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What Happens To Your Will If You Marry Or Divorce? 08 January 2018

When you experience stressful times like going through a divorce, or exciting moments like planning a wedding, thinking about your Will is unlikely to be top of your list - but it is important to update your Will to reflect your changed circumstances, or you risk loved ones not inheriting your estate when you die.

Making a Will gives you the peace of mind to decide what happens to your estate when you die and the comforting knowledge that the individuals you want to inherit, will do so. Getting married is a massive change in your personal life, and any previous Will you may have made is likely to be void when you marry or enter into a civil partnership, meaning you lose the control to state who you want to inherit and to deal with your estate after your death. Similarly, with a divorce, updating your Will could avoid legal complications after your death and ensure that you can provide for those you love.

What Happens To Your Will If You Marry?

When you marry, your existing Will is automatically void in the eyes of the law (except for a Will made very shortly before your marriage and stated to be made with that marriage in mind) and if you die before updating it then your estate will be divided according to the rules of intestacy. Usually, this means most of your estate would pass to your spouse or civil partner.

What Happens To Your Will If You are Separated But Still Married?

If you are separated but not divorced, you are legally still married and nothing changes with regard to your Will - except of course if you want to make changes. Bear in mind that any new partners won't automatically inherit if you die and your spouse or civil partner would still inherit, if you die before updating your Will. Any individuals other than spouses or civil partners need to be named in your Will if you are to be certain that they will inherit.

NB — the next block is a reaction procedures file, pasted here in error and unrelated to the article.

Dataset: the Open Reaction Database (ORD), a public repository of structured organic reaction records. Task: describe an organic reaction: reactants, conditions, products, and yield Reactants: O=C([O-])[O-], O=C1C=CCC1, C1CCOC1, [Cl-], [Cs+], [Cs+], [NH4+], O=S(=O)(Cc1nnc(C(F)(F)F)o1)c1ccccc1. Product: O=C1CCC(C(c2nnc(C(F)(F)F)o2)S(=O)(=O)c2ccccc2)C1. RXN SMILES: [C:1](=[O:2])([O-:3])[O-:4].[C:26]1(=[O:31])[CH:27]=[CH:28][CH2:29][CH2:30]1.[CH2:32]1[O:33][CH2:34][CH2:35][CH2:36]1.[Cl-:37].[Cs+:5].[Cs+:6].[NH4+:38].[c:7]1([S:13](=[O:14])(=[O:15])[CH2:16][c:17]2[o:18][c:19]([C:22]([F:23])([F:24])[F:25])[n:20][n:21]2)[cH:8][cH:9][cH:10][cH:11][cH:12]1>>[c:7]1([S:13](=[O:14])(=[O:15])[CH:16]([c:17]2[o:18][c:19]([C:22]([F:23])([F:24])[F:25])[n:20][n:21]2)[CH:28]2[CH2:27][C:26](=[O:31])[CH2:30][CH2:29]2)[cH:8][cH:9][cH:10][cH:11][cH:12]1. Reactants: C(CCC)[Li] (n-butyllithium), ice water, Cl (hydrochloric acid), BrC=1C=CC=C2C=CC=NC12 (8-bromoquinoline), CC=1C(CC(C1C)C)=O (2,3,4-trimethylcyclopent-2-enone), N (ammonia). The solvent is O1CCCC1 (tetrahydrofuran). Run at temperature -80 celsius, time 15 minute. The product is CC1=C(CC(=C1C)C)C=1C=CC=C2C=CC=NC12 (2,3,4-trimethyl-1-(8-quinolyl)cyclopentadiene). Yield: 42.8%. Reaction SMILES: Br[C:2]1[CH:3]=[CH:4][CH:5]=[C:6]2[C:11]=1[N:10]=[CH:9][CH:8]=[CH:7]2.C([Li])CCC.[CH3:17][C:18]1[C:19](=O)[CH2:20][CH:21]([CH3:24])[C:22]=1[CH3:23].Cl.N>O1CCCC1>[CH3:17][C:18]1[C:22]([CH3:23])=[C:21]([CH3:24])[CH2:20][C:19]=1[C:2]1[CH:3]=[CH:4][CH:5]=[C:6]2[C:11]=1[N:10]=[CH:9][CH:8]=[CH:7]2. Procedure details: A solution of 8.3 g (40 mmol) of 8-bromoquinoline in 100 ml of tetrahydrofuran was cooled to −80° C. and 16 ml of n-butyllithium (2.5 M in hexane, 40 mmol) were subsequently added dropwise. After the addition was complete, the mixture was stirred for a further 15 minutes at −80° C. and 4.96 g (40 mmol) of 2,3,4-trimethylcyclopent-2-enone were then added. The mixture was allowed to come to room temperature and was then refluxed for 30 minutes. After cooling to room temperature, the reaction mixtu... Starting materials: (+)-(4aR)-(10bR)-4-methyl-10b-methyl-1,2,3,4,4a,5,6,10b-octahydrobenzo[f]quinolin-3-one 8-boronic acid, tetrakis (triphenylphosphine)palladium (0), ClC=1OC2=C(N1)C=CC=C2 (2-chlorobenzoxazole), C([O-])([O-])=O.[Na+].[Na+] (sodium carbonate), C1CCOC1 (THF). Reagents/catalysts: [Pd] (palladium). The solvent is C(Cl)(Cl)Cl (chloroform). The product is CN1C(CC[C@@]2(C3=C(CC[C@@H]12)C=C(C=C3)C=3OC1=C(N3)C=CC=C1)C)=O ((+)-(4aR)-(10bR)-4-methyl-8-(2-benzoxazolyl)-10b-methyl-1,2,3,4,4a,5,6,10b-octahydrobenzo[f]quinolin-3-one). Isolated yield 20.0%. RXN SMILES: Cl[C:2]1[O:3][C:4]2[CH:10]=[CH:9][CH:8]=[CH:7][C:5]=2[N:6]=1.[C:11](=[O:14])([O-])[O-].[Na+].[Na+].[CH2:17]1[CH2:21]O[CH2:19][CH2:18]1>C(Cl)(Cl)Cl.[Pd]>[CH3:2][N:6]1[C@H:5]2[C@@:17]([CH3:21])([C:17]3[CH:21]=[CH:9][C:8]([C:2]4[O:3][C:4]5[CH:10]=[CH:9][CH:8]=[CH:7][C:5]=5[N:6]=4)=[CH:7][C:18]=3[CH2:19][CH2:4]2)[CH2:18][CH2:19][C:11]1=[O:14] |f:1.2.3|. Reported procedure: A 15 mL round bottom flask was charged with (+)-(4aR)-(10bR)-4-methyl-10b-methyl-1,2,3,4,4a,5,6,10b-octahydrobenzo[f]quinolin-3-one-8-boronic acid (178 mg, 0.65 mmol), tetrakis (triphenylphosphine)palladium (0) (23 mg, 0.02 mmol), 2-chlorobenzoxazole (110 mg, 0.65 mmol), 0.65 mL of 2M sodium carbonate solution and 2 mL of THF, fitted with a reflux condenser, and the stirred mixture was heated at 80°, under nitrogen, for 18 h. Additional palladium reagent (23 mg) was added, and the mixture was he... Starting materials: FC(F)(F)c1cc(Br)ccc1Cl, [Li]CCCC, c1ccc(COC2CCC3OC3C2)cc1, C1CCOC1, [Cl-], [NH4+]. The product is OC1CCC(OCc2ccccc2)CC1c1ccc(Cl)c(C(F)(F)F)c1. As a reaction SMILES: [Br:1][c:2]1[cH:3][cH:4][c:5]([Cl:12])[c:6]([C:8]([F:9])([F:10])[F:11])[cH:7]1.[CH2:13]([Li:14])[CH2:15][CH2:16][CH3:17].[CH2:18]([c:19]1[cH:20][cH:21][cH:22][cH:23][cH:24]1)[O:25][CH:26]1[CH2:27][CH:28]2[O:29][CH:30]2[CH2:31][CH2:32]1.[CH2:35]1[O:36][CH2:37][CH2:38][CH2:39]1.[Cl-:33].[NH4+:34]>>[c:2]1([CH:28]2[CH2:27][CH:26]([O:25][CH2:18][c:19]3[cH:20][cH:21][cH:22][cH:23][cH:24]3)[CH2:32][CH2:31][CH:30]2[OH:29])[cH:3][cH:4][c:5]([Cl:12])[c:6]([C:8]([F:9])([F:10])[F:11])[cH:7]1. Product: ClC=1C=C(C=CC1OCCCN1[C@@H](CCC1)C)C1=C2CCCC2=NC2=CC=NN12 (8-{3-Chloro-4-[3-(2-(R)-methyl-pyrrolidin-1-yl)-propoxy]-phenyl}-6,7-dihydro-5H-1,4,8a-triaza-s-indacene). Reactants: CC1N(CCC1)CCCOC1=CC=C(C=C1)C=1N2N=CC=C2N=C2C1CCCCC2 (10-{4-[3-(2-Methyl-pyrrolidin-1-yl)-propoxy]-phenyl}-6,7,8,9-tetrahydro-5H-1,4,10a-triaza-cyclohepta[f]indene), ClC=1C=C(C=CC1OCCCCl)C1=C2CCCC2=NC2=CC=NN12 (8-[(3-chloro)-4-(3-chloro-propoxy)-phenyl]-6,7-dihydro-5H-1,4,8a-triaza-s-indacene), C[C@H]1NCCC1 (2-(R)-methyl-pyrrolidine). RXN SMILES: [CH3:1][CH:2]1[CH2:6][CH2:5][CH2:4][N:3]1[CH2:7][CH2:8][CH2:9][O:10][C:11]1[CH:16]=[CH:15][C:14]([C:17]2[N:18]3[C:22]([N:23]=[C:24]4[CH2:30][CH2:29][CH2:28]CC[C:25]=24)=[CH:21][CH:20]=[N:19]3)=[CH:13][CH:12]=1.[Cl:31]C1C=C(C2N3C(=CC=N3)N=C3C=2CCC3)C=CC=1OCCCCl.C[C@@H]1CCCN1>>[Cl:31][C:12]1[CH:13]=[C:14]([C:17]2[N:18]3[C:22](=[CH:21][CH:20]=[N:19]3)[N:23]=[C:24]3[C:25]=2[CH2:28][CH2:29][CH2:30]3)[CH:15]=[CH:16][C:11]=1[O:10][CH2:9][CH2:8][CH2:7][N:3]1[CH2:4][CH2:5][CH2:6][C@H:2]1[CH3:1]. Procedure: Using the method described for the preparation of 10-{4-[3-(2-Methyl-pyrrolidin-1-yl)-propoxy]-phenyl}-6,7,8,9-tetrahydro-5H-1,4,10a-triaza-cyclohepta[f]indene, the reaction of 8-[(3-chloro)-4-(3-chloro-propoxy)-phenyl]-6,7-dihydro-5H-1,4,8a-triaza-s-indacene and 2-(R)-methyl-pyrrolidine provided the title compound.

If you don't have a Will in the first place and are separated, your spouse or civil partner would inherit under intestacy rules. If you are married without children, your spouse or civil partner would inherit your entire estate, even though you had separated, and if you are married with children then the first £250,000 of your estate would pass to your spouse or civil partner and the rest would be divided into two equal parts between your spouse or civil partner and your children, whose share would be held in equal parts until they turned 18.

What Happens To Your Will If You Divorce?

If your Will was written before you divorced, it is still legally valid but clauses relating to your ex-spouse or civil partner will be null and void. This is because the law treats your ex as though they had died when the marriage ended, and no mention of him or her will be honoured. Once again, the rules of intestacy might decide how your estate is divided up.

The Importance Of Updating Your Will

Having an up-to-date Will that reflects your current circumstances is important and is one of the most effective ways that you can protect your family and loved ones when you die. Making a Will enables you to state exactly how you wish your estate to be divided, and has the added benefit of avoiding many legal complications following your death.

For legal advice on making or updating your Will, please contact our specialist Wills and Probate solicitors at our Chorlton office on 0161 860 7123 or our Failsworth office on 0161 681 4005 or email